By at least some approximations, the Red Sox needed two quality starting pitchers to bolster a rotation that disappeared in the fire sale of 2014. Boston GM Ben Cherington did us all one better and picked up three starters during the MLB Winter Meetings, adding onto a rotation that included Clay Buchholz and Joe Kelly. Here’s a look at what can go right — and what can go very wrong — with the Red Sox pitching staff in 2015.
In separate moves, Boston’s front office traded Yoenis Céspedes for Detroit’s Rick Porcello; moved Robbie Ray, Rubby De La Rosa, and Allen Webster to Arizona in exchange for Wade Miley; and signed free agent Justin Masterson to a one-year deal worth $9.5 million plus incentives. All in all, Céspedes is the only Major League talent it took to get three starting pitchers, and the Red Sox had plenty of outfield depth to avoid any sting there. Each new arrival is known as an inning-eater and has a propensity for keeping the ball on the ground. Each has potential upside as well.
Rick Porcello (15-13, 3.43 ERA) is coming off his best season and managed 204.2 IP before fizzling out in September. Wade Miley (8-12, 4.34 ERA, 23 HR) is coming off an average year after two very good years for Arizona. There is potential in both pitchers in 2015, though we’re not sure it’s as much as some writers believe. In a piece that approaches sponsored Sox content on ESPN Boston, Miley’s illustrious 2012 campaign gets the meat of the space in absence of any recent stats. Another by Gordon Edes reminds skeptics of the Red Sox moves that Miley was 18th in innings pitched over the last three years.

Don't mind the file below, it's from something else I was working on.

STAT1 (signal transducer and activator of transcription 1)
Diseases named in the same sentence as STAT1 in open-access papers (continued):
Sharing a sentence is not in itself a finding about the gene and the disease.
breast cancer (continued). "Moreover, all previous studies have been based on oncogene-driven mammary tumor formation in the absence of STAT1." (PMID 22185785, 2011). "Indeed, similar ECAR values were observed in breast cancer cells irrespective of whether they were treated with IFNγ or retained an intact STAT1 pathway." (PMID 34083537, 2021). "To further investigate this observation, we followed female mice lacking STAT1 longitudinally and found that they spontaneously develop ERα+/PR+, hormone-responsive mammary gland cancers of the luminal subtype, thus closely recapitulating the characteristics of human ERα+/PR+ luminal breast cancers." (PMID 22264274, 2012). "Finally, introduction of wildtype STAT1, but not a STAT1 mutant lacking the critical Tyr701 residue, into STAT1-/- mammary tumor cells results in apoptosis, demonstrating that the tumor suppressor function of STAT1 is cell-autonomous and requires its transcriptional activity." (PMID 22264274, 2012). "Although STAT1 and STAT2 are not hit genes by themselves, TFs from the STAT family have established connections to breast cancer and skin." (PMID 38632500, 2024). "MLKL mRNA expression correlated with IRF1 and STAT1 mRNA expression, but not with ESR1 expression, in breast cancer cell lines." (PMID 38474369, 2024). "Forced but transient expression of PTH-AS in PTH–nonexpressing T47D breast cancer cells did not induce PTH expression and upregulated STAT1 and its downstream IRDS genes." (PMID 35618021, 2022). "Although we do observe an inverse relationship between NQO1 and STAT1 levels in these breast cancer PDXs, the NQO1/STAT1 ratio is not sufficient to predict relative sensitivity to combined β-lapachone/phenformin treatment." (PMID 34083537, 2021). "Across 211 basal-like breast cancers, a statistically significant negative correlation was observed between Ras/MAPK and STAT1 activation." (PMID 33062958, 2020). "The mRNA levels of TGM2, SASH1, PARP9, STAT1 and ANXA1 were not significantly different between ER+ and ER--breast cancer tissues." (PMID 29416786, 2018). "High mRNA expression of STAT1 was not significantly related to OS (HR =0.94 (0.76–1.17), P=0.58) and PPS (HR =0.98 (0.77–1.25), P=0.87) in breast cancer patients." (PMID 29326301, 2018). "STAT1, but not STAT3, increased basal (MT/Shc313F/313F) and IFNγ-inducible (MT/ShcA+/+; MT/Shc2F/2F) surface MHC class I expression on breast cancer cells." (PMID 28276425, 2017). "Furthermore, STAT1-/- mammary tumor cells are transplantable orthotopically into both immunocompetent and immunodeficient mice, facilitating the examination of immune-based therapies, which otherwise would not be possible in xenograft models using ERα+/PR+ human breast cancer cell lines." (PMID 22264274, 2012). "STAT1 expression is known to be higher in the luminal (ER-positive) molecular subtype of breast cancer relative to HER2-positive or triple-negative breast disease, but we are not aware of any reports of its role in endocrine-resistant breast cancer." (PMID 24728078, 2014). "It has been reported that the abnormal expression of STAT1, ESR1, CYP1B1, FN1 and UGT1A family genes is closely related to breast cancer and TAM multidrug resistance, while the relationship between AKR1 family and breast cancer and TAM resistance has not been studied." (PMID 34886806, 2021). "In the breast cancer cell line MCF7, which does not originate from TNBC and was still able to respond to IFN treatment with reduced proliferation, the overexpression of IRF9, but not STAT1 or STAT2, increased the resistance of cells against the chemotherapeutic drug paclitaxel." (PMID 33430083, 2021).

The line on Masterson (7-9, 5.88 ERA) is 2014 should be forgotten altogether. He is more of a $10-million reclamation project with potential … unless you agree with ESPN Boston that “perhaps the Red Sox found [an ace] in Masterson.”
To the club’s credit, the Red Sox have kept a low profile with respect to their new pitching acquisitions. Most of the boosting seems to be coming from members of the baseball media. Rick Porcello has potential to throw even better than the talented righty did in 2014, and there is no question he was worth the deal for Céspedes with so many outfielders on the Red Sox roster. On the other hand, there are several red flags with the current Boston rotation.
Just for laughs, let’s take a look at the 2014 ERA of each Boston starter in order of their expected rotation spot.
- Clay Buchholz, 5.34 ERA
- Rick Porcello, 3.43 ERA
- Wade Miley, 4.34 ERA
- Justin Masterson, 5.88 ERA
- Joe Kelly, 4.20 ERA
Without a return to form by Clay Buchholz and Masterson and continued success from Porcello, the Red Sox will field a below-average rotation in 2015. Miley’s transition to the American League is likely to be more difficult pitching as a left-hander in Fenway Park, while Kelly’s lack of AL track record should be another concern.
Should the Red Sox have pulled the trigger on Jon Lester and gotten one sure thing for the upcoming season? The price was extremely high, so there is a good case to be made against bringing Lester back. Yet with the rotation as currently constructed, there is little reason to expect dominance from the Red Sox staff. Every MLB pitcher has an upside, but it seems Boston is expecting upside from four of its five primary options in the same season. That’s a tall order indeed. Did we mention James Shields and Max Scherzer are still available?